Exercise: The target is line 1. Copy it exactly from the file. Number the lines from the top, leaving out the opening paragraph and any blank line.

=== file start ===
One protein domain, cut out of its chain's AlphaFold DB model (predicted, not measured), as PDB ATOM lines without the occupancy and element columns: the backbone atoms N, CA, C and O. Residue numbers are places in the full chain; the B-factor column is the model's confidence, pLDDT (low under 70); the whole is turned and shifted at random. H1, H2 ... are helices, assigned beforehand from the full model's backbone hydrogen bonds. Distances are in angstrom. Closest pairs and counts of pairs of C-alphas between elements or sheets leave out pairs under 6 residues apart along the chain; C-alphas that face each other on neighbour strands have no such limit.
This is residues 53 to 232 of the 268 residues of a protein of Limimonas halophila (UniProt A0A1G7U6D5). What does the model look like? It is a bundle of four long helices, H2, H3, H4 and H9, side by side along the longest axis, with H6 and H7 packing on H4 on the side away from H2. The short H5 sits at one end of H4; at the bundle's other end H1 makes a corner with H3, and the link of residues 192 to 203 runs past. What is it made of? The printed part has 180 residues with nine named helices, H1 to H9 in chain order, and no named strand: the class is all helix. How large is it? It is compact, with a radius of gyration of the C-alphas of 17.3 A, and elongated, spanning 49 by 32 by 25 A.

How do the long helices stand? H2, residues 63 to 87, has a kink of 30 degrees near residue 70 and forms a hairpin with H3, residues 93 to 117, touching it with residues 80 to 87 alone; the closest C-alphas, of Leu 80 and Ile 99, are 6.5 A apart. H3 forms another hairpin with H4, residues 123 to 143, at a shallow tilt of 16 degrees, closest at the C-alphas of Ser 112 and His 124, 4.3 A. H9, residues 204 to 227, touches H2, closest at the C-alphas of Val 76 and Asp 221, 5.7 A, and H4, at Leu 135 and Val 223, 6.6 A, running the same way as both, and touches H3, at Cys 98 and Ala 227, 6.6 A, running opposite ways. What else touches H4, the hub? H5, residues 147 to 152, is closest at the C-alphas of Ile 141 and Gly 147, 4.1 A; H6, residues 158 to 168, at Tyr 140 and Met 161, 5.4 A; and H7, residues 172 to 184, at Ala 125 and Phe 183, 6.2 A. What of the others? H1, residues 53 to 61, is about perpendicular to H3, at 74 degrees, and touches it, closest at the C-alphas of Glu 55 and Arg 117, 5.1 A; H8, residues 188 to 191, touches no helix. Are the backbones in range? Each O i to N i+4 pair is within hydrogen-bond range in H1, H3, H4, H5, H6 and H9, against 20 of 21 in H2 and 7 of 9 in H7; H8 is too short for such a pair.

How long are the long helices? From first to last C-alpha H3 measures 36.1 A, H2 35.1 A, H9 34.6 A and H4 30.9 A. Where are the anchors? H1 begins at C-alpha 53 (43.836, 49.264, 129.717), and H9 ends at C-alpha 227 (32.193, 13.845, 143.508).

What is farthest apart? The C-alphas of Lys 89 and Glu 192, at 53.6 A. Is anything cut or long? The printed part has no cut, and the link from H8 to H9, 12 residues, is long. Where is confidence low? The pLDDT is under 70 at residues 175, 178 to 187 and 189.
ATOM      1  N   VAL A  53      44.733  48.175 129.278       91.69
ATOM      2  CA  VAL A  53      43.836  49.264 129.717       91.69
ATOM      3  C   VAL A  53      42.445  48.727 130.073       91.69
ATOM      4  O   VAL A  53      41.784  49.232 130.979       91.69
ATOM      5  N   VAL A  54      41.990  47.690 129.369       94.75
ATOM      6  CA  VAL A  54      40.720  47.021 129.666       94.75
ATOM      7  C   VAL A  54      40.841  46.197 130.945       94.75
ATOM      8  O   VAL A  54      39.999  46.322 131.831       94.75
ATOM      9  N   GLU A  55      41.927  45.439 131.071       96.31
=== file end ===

This is residues 53 to 232 of the 268 residues of a protein of Limimonas halophila (UniProt A0A1G7U6D5). What does the model look like? It is a bundle of four long helices, H2, H3, H4 and H9, side by side along the longest axis, with H6 and H7 packing on H4 on the side away from H2. The short H5 sits at one end of H4; at the bundle's other end H1 makes a corner with H3, and the link of residues 192 to 203 runs past. What is it made of? The printed part has 180 residues with nine named helices, H1 to H9 in chain order, and no named strand: the class is all helix. How large is it? It is compact, with a radius of gyration of the C-alphas of 17.3 A, and elongated, spanning 49 by 32 by 25 A.